Waste Management

Another thing that comes with modern human habitation and something that is concentrated in cities is waste. Food scraps, plastic and cardboard packaging, glass and metal containers, just to name a few. Unfortunately, for many cities around the world, all of that waste ends up in landfills, where it will sit for hundreds of years decomposing if it decomposes at all and leaching chemicals into the soil under which it is buried. Like air quality, there is a two-fold approach to how we solve this.

The Waste we Produce

The first approach is by changing what waste we produce. Even if you changed nothing about how we currently dispose of waste, you could still have a huge environmental impact by changing what the waste is. If all of our current plastic waste was replaced with biodegradable alternatives, a landfill’s contents would decompose in decades instead of centuries and would leach nutrients into the soil, instead of chemicals.

How we Recycle it

As good as biodegradable packaging is, an eco-city can still do one better, by changing how its waste is processed. Returning to the idea of an ecosystem, if our waste goes into a landfill, then resources have left the system. If however, the waste is recycled and returned to the system, then the potential of the waste is reused, to create new resources.

In the video above, you can see the efforts San Francisco is going to in order to become a zero-waste city. What does this mean? A zero-waste city would be a city whereas little waste as is possible goes to landfills or incinerators. The cities waste is sorted by the residents into three categories – recyclables, compostables, and landfill. Recyclable goods, such as glass bottles, could initially be sterilised and reused, perhaps holding a product a dozen times before its condition worsens beyond reuse. At that point, it can still be ground up and turned into other goods. Compostable goods, like food scraps, plant trimmings and biodegradable packaging can all be turned into compost, which in turn could supply the city’s vertical farms with more plant food for their crops. Over time, I’d like to think that the landfill category would be phased out, as all waste goods are either recycled or composted.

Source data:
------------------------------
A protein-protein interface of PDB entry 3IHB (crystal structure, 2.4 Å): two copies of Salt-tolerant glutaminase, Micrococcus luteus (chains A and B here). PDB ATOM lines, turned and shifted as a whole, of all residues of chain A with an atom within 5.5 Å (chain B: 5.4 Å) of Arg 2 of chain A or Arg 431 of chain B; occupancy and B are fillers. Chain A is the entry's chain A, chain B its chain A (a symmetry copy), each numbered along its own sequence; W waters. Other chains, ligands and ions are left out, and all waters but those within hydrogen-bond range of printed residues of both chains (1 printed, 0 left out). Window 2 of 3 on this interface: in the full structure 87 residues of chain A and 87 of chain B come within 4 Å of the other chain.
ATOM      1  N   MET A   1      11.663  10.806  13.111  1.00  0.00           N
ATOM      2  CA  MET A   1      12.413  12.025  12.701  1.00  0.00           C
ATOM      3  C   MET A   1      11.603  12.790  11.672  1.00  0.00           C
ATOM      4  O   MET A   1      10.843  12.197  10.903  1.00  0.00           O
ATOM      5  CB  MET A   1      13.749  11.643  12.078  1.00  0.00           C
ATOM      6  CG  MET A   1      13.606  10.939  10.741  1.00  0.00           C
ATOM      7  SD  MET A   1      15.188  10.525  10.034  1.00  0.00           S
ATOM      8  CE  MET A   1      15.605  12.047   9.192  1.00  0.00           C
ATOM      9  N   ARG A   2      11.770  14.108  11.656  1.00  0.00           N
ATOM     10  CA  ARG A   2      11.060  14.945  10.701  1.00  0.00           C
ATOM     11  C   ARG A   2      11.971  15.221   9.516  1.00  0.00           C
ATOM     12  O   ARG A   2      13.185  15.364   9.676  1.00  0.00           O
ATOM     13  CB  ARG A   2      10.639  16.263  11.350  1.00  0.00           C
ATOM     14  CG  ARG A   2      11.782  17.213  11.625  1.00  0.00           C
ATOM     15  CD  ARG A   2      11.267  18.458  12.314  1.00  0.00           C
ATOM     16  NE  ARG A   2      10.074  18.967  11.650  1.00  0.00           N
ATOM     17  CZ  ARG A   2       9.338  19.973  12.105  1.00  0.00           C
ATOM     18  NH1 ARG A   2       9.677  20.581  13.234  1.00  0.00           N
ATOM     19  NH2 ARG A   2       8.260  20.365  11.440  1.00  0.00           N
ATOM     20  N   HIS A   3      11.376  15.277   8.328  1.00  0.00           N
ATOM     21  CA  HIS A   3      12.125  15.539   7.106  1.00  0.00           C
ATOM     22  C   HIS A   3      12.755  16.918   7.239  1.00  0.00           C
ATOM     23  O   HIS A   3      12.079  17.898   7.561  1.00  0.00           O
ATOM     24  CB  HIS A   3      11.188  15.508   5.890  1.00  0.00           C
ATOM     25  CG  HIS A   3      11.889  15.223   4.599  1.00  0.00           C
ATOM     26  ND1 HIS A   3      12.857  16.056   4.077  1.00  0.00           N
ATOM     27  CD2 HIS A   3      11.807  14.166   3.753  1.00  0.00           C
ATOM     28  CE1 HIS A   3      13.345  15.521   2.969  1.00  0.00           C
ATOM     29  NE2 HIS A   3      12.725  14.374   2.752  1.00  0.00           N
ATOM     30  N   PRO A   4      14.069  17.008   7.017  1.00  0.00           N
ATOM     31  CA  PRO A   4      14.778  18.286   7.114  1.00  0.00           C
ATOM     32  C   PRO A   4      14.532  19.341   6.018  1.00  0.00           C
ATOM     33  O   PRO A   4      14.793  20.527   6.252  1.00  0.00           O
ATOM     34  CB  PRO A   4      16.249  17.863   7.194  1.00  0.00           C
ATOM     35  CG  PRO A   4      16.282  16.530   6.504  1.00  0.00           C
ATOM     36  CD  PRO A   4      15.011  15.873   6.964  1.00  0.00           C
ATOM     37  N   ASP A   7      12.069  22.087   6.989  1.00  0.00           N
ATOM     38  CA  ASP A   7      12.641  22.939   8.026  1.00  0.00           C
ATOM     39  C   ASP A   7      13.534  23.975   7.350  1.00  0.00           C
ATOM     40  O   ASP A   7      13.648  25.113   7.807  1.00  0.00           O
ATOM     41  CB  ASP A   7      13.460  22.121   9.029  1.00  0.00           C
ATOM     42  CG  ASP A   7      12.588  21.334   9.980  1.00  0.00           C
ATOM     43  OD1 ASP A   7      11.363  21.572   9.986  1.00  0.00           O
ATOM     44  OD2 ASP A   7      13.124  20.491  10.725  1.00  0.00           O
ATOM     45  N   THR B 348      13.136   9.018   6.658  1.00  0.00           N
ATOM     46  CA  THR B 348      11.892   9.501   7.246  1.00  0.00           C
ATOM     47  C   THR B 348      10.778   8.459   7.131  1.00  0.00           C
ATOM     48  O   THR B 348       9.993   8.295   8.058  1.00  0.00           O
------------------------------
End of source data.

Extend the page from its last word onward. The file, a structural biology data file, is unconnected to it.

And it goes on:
A Smart City

A smart city src:

The final key to the eco-city is tying all of its parts together. Having smart vertical farms, smart transport networks, smart energy grids and smart services are all good on their own, but they all become even more powerful when they start working together. The city intelligently knows how many people reside within it. It knows how much energy, food and water is being produced and knows where to distribute it. The transport system dynamically routes itself based on the transport demands at any one time, automatically catering for peak hours or clearing a path for emergency services. It knows how well its students are performing academically, automatically referring struggling individuals extra assistance. It knows which people are sick, and even what they are sick with, automatically quarantining portions of the city if needed, or providing medical facilities with extra resources when they need it. While this idea may not appeal to everyone, the city becomes this self-aware ecosystem, that balances its needs as perfectly as it can, providing each one of its residents with all of their requirements. From that efficiency comes sustainability, something which is desperately needed.

Leave a Reply